Moses uses a lot of imperatives there: “Satisfy us”, “Make us Glad”, “Let your work be shown”, “let the favor of the Lord our God be upon us.” Those are not commands, they are requests; bold and confident requests. Moses knew that he was weak, like grass that is here one moment and then gone. But he was not asking these things of a weak God. To the God who has been “our dwelling place in all generations” he confidently asks for joy, favor, and fruit of his labor. Moses was not facing death in fear, but in confidence. And so much less do we fear death who have been explicitly taught of the resurrection and the defeat of death by our Lord Jesus Christ.

Numbering our days means living a life of sobriety. And biblical sobriety works hard in great confidence because of God’s promises.

Sobriety Means Seeking a Life of Weight

I think the greatest challenge to me in Psalm 90, in regards to living a life of sobriety, is in the call to have a life of weight. Moses said “establish the work of our hands.” After calling us to sobriety in Ephesians 5, Paul said “Look carefully then how you walk, not as unwise but as wise.” There is so much in this life that is pulling me to frivolity. The world, flesh and devil beg me to live for comfort, toys, and weekends. 1 John 2:16 says, “For all that is in the world–the desires of the flesh and the desires of the eyes and pride in possessions–is not from the Father but is from the world.” I want to take pride in my possessions! I want to live to please my eyes and flesh. But to do so would be to act as though this life is it. To do so would be to forget to number my days. To do so would be to ignore the fact that everyone I know and will ever know will die, and after death comes judgment.We sometimes treat thinking about death as a buzz-kill, a destroyer of joy. But I tell you it is not true. There is a time for goofy, slap-stick, joshing around with the buddies. There is a time for fun and silliness. But you will not taste true joy in those moments. This evening I sat on the dirt floor of a small house in a circle with my brothers and sisters in Christ. In the next room lay the earthly body of our brother’s wife. And surrounded by an entire village lost in despair, we sang worship to Jesus as we wept. Surrounded by those who grieved without hope, we grieved with hope. We grieved knowing that Dali’s death was not really death for her, but entrance into true life. The sobriety of the moment did not weaken our worship, but deepened it. And it made me want to spend my 2017 pleading with others to join us.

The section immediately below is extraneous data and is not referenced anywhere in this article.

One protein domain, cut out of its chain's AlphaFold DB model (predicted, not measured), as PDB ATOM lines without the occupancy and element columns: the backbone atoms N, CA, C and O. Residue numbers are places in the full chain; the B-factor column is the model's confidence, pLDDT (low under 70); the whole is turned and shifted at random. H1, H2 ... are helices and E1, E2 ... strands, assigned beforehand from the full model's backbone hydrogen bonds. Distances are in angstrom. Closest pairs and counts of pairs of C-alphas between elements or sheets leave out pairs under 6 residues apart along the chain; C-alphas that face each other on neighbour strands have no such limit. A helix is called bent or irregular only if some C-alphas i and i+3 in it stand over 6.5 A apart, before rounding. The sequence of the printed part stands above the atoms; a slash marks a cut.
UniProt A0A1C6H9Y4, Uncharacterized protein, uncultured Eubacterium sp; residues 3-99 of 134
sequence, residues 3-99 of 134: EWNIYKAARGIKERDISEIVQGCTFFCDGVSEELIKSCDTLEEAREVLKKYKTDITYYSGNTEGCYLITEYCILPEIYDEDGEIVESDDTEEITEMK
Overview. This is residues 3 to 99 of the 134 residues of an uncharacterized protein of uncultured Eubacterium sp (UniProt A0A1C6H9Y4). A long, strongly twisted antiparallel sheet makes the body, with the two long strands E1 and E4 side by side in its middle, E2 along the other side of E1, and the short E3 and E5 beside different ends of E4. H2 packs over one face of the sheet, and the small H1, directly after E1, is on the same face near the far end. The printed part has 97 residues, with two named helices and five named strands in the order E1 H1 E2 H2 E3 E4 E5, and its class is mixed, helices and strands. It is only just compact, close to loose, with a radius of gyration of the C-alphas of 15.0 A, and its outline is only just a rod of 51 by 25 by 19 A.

Author: David M. Hare

Dave is a husband, father of four Africans, and is currently helping the Kwakum people do Oral Bible Storying and Bible translation in Cameroon, Africa.